One of my first memories of Mumbai on our first trip was driving from the airport to our home in Colaba and passing by the many shantytowns that lined the tracks and motorways. Even then I really wanted to explore some of these slums to see the conditions and how it's residents were living with my own eyes. We never did though, mainly because of our perception that these were places unsafe for outsiders. Sometime in the last few years though, more and more outsiders are entering these slums as part of organized “slum tours”. But slum tourism is a bit of a contentious issue these days. One argument against such tourism is the obvious… it's commercial social voyeurism- a way for the “haves” to gawk at the “have nots”. Some tour groups attempt to avoid this charge by condemning the use of cameras. While this might eliminate the kind of people who just wants to snap photos of the poor to show their friends back home, it won't eliminate those who want to gawk. My feelings on the subject is this: you don't need to visit a slum to see poverty in Mumbai, or any city in India. It's sleeping in the streets, it's in the parks and public spaces, it's tugging on your pant leg, it's coming up to your rickshaw in traffic. It's everywhere, it's overt, and it will find you. So, comfortable with our own motives to want to visit, we headed to Dharavi, but not with any organized tour group.
Dharavi occupies around 1.75 square kilometers of precious Mumbai real estate and over one million people call Dharavi home. It is said that there is one toilet for every 1,500 of its residents. We were expecting the worst. But what we actually found was something very different from our expectations. It all seemed very clean (relatively speaking), organized, friendly, normal. During our two hours walking through the streets and alleyways not one person held out their hand for money. They were all too busy getting things done. Dharavi is loosely divided into distinct districts of industry. In one section people busily sort plastics, boxes, and metals for recycling. In another, pieces of pottery by the thousands are being turned, molded, fired, cooled, and stacked. There are areas devoted to leather work, tin box and metal utensil manufacturing, textile production and so on. We have never seen so many people so hard at work anywhere in India. As we walked through Dharavi, people were keen to show us their crafts- you could really sense the pride in these people. Without a doubt the one thing that a walkabout Dharavi will do is disprove the stereotypes that suggest the poor are poor because of laziness or some kind of ineptitude. The other thing we realized on our walk is that while these people may not have a lot of money and their living conditions may be deplorable by our standards, they have created something more crucial to their survival- a rock solid community with strong social and commercial networks. We were really glad that we finally got the chance to visit this amazing place.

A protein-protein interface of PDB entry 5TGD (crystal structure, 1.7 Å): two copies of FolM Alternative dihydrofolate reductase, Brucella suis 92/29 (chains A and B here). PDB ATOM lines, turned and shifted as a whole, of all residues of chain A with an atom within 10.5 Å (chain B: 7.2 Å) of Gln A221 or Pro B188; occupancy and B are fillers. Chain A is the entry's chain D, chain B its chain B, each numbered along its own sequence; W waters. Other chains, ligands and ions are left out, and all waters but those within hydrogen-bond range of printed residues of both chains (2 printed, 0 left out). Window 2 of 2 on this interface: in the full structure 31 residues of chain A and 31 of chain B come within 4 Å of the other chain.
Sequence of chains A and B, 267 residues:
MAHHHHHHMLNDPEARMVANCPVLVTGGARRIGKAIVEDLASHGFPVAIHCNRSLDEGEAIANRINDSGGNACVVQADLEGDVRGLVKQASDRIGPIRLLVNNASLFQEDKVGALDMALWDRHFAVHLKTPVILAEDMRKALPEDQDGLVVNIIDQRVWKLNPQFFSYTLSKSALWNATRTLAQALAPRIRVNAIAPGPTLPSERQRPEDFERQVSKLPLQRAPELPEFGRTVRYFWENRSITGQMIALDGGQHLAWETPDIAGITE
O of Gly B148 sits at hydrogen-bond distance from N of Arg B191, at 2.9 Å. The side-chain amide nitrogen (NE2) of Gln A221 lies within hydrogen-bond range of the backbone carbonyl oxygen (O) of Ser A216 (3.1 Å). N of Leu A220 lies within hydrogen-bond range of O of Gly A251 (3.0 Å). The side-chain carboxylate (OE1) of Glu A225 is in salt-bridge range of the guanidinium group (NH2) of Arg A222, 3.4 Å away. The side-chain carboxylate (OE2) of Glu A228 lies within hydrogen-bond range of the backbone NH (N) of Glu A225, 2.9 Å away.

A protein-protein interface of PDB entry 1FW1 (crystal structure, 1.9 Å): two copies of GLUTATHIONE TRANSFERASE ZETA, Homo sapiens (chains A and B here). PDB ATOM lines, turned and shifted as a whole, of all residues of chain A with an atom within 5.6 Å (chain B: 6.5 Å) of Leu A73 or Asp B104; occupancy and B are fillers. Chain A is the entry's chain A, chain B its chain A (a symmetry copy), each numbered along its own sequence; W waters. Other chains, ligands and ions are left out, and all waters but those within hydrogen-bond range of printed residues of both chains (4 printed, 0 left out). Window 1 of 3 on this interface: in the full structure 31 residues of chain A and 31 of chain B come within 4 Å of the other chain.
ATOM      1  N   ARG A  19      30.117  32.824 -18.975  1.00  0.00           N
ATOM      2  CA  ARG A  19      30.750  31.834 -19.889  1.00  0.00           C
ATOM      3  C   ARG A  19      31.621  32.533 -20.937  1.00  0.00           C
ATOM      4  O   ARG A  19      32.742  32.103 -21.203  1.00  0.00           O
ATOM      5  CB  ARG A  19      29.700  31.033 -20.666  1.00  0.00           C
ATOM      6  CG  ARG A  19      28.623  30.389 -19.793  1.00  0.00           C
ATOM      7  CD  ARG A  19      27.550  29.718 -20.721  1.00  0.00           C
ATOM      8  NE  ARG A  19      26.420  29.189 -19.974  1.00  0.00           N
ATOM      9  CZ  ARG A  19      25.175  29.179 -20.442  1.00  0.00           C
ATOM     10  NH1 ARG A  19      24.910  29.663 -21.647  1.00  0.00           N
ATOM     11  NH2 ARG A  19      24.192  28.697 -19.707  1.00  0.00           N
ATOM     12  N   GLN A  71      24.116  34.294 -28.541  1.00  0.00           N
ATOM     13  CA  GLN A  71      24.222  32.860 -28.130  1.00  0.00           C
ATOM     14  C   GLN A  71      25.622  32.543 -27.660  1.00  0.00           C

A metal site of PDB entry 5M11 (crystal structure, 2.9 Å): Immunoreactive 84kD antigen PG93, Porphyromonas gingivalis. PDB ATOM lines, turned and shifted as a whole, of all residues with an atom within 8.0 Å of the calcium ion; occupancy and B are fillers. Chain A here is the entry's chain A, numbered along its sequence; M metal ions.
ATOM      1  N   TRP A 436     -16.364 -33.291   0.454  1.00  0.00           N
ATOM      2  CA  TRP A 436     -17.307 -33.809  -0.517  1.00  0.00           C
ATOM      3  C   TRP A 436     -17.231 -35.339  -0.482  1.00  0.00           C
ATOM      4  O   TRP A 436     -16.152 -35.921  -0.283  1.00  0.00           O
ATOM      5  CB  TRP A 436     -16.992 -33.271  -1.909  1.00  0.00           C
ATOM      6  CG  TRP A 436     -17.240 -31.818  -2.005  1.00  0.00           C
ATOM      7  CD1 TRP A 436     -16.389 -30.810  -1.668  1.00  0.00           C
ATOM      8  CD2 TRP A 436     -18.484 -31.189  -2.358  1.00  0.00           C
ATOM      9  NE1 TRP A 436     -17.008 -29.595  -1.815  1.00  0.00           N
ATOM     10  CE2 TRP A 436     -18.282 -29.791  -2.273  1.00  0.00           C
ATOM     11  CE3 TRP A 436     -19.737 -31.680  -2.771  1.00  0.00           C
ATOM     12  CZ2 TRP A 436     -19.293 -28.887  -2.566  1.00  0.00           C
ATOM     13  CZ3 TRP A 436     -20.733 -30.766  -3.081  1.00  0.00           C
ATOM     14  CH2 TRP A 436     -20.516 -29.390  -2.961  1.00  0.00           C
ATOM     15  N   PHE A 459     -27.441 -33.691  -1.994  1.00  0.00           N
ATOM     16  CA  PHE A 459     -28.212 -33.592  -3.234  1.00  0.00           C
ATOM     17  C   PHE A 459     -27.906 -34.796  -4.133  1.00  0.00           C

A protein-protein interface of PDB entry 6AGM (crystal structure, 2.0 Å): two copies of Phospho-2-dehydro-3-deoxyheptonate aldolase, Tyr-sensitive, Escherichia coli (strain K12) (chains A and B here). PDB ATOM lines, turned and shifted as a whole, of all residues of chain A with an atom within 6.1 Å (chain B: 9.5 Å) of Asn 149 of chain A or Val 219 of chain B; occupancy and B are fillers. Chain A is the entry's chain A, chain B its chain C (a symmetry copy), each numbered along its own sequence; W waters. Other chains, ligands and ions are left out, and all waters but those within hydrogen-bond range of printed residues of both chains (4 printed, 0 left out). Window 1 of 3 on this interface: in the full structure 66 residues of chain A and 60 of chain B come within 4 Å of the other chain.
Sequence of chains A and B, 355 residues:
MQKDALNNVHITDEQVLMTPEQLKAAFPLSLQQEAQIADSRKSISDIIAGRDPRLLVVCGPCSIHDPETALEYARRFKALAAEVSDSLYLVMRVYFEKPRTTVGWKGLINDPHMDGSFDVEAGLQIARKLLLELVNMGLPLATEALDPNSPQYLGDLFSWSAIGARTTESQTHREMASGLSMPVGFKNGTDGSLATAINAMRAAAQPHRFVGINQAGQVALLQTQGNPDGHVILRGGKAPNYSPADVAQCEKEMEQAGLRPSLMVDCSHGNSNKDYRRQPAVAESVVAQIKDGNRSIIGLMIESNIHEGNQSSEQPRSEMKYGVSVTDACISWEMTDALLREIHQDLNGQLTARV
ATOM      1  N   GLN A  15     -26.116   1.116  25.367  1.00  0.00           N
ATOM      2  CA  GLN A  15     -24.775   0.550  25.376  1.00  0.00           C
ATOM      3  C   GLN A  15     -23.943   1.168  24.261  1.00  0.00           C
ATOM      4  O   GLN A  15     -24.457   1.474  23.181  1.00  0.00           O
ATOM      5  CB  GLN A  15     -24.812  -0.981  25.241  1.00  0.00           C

Mumbai is a city of contrasts. India's wealthiest and probably poorest live here. It's filled colonial gems and modern skyscrapers. It's frantic, over-crowded, polluted and noisy- but it all works. It's bedlam, but structured. It really is 'organized chaos' defined.
To learn more about this mega city, click on the link below.
68.5 hours spent on rails and road.